SAAM Neighbor

By Bethany Reyna

Image c/o Flickr.com

For my Public Speaking class this semester we had to write a speech commemorating someone or something. During my speech I talked about all of the big events that the Women’s Center puts on, with an emphasis on Sexual Assault Awareness Month and specifically Take Back the Night. When I was finished presenting, a classmate asked me why I cared so much. She wanted to know if there was a specific reason why I did this and why I chose to work at the Women’s Center. At first I had to think about it. I knew this cause was something I had always cared about, but I couldn’t think of a specific reason. By the end of the class though, I had remembered an experience with my next-door neighbor growing up.

*Walter and his wife Ruth had four kids. Two were close to my age and there were also two older girls. They were all homeschooled, so I thought of them as my “home friends” as opposed to my “school friends”.  According to my mother, I wasn’t allowed inside their house for more than a few hours because she and my stepdad thought that Walter and Ruth were a little strange.

The year I turned ten, Walter was arrested for raping two 12 year old girls. When my mother told me who one of the girls was, I vaguely matched a face to a girl who rode the same school bus as me. I remembered her being mean and unpleasant, but at that moment I felt terrible. I thought about how she must have felt when it happened and then how she felt now that Walter had been arrested. I had never really thought of her as being strong, but I remember thinking that it must have taken a lot of strength to tell someone and to talk about what had happened, especially at just 12 years old. As I write this I can still picture what her house looked like in my head and how I would drive by on the bus or ride by on my bike and wonder what she was thinking or how she was feeling at that very moment.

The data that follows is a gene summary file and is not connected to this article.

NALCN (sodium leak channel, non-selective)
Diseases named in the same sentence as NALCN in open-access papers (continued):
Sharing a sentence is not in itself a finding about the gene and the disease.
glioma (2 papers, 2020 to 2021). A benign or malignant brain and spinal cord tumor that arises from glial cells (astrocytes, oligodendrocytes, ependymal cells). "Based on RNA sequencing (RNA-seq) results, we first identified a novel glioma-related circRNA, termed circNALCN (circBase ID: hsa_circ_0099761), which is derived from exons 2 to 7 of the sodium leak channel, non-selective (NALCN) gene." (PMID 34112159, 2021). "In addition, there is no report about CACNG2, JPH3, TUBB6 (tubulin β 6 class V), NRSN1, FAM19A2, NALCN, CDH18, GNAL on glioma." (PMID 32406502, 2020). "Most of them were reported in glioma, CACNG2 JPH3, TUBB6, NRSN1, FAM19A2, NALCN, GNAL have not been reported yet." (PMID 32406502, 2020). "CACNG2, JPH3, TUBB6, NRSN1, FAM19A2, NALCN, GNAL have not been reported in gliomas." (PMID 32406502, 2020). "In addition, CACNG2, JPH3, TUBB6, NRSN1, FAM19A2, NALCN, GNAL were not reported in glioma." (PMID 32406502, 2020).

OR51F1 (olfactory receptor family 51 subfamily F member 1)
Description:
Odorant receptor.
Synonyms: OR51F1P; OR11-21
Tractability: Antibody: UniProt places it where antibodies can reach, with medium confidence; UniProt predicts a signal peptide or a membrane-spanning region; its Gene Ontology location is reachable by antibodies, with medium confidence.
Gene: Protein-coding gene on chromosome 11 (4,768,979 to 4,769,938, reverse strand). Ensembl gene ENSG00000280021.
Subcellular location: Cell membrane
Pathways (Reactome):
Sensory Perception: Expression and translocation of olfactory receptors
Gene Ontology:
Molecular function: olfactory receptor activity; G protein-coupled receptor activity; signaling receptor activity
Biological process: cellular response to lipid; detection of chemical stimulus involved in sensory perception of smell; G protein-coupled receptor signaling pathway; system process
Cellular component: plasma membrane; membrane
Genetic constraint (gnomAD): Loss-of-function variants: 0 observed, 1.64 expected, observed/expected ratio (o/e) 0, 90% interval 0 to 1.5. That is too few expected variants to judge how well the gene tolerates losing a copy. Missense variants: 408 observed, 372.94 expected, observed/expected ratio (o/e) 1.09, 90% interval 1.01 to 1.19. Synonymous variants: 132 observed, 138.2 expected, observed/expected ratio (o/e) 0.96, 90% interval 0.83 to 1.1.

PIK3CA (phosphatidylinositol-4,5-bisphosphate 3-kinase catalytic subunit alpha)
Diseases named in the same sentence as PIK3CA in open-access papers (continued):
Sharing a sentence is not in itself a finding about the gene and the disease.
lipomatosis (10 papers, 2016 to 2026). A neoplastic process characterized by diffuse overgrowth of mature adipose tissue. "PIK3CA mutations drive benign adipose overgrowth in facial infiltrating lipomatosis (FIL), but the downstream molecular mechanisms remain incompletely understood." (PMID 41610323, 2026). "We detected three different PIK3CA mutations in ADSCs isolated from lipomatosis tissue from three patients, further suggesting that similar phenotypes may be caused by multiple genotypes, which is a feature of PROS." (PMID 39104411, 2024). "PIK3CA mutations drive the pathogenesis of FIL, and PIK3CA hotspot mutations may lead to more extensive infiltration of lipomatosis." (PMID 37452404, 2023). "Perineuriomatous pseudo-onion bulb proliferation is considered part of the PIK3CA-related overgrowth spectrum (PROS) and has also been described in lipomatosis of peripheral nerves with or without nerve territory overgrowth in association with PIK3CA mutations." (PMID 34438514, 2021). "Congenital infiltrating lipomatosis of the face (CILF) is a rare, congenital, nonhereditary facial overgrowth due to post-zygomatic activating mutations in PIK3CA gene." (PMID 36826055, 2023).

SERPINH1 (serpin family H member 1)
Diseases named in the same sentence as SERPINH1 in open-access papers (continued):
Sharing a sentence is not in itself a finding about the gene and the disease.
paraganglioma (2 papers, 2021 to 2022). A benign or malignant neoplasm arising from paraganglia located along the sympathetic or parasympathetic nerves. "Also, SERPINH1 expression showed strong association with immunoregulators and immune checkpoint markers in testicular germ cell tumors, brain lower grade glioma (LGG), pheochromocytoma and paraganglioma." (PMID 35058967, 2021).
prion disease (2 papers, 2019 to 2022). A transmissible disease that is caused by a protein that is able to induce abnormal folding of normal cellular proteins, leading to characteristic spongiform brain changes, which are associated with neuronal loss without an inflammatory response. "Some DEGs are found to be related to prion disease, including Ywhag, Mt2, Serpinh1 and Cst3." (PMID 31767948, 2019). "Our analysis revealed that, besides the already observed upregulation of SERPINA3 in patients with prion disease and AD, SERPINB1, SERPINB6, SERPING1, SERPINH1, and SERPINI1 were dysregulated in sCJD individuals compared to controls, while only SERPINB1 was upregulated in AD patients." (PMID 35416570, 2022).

Girls like this are the reason why I want to work for organizations like the Women’s Center and the Violence Prevention and Response Project. I like knowing that the events that we put on may help girls either come forward with their stories, or be more likely to report sexual assault incidents in the future. We help raise awareness to help girls that are in these situations and don’t know what to do about it. I feel better knowing that an article I post, retweet or review may positively influence someone to tell their story or seek help for themselves or for someone that is important in their life. If you are interested in volunteering at the UMKC Women’s Center, please stop by 105 Haag Hall or email us at umkc-womens-center@umkc.edu.

*The names have been changed in this story to protect their actual identities.